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Ubisoft's new swordfighting game is a lesson in persistent pitching

For Ubisoft Montreal creative director Jason VandenBerghe, getting For Honor greenlit wasn’t a forgone conclusion. In fact, it was a concept more than 10 years (and multiple rejections) in the making.

During Ubisoft's annual E3 press conference today Jason VandenBerghe, creative director at Ubisoft Montreal, unveiled the new property For Honor, a 4 vs. 4 multiplayer game (with a full campaign mode) that pits knights, Vikings, and samurai against one another.

The teaser trailer for the game seems to be well-received, but for VandenBerghe, getting the game greenlit inside Ubisoft wasn’t a forgone conclusion. In fact, it was a concept more than 10 years (and multiple rejections) in the making.

“If you think back 12 or 13 years ago, pitching a game with this type of subject matter, it just wasn’t cool, right?” he explained in a press briefing prior to today’s unveiling. “So the culture has shifted. We’ve had Game of Thrones, these massive successes that have made the subject more approachable.”

He also said that this generation of consoles helped get past the technical challenges of such a game. “There’s a lot of tricky stuff that makes this kind of character work.”

VandenBerghe started thinking about the concept for For Honor while he was taking a course on Western martial arts. He was thinking about the flow of combat, and the use of melee weapons, and, like a game design often does, how to apply that to a gamepad. VandenBerghe said he found himself walking down the sidewalk, thinking, as his hands held an imaginary game controller.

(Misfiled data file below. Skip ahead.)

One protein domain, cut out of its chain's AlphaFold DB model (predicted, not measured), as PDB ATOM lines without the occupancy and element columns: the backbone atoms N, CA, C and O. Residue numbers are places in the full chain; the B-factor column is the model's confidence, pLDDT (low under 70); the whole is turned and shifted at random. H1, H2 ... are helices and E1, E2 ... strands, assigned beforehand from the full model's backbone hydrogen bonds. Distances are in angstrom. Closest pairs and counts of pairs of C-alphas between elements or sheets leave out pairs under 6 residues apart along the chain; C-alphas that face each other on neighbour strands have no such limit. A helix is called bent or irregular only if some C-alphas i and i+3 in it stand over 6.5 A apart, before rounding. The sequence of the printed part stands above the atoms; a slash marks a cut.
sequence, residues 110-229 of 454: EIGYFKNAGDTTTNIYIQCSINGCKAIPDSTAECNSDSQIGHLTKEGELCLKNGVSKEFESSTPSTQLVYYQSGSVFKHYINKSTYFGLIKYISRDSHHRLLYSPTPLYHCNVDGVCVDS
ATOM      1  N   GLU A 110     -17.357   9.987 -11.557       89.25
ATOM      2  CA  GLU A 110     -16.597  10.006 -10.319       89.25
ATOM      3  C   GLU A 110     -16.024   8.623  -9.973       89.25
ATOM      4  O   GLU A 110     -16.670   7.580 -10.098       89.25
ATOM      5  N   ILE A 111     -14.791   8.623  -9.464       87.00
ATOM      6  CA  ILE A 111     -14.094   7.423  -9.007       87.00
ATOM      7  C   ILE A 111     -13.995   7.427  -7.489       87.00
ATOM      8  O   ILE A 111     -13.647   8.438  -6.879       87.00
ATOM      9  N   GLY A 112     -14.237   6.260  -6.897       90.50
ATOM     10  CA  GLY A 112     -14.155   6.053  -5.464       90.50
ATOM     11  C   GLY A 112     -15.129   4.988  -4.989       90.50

The game is built around the swordfighting mechanic that he and his team devised, dubbing it the “Art of Battle” system. He said it’s a new organization of the game controller, one that uses the right stick for sword combat.

Yannis Mallat, head of Ubisoft Montreal, explained what it was like when VandenBerghe pitched the idea (yet again), and how he approved it. “When I met Jason, I think it was clear that he didn’t just have an idea,” Mallat said. “All creative directors have an idea, but when you invest in something, you want to make sure it’s more than an idea.”

Mallat said that in his pitch, VandenBerghe drew the analogy of how the PC used to be the only viable platform for first-person shooters, because no one had yet come up with a true gamepad-based console solution. Vandenberghe said he thought he had the adaptation for intuitive swordfighting for a console controller.

Vandenberghe added, “[Getting greenlit] is also about finding the opportunity to make the right pitch. I got better at it!”

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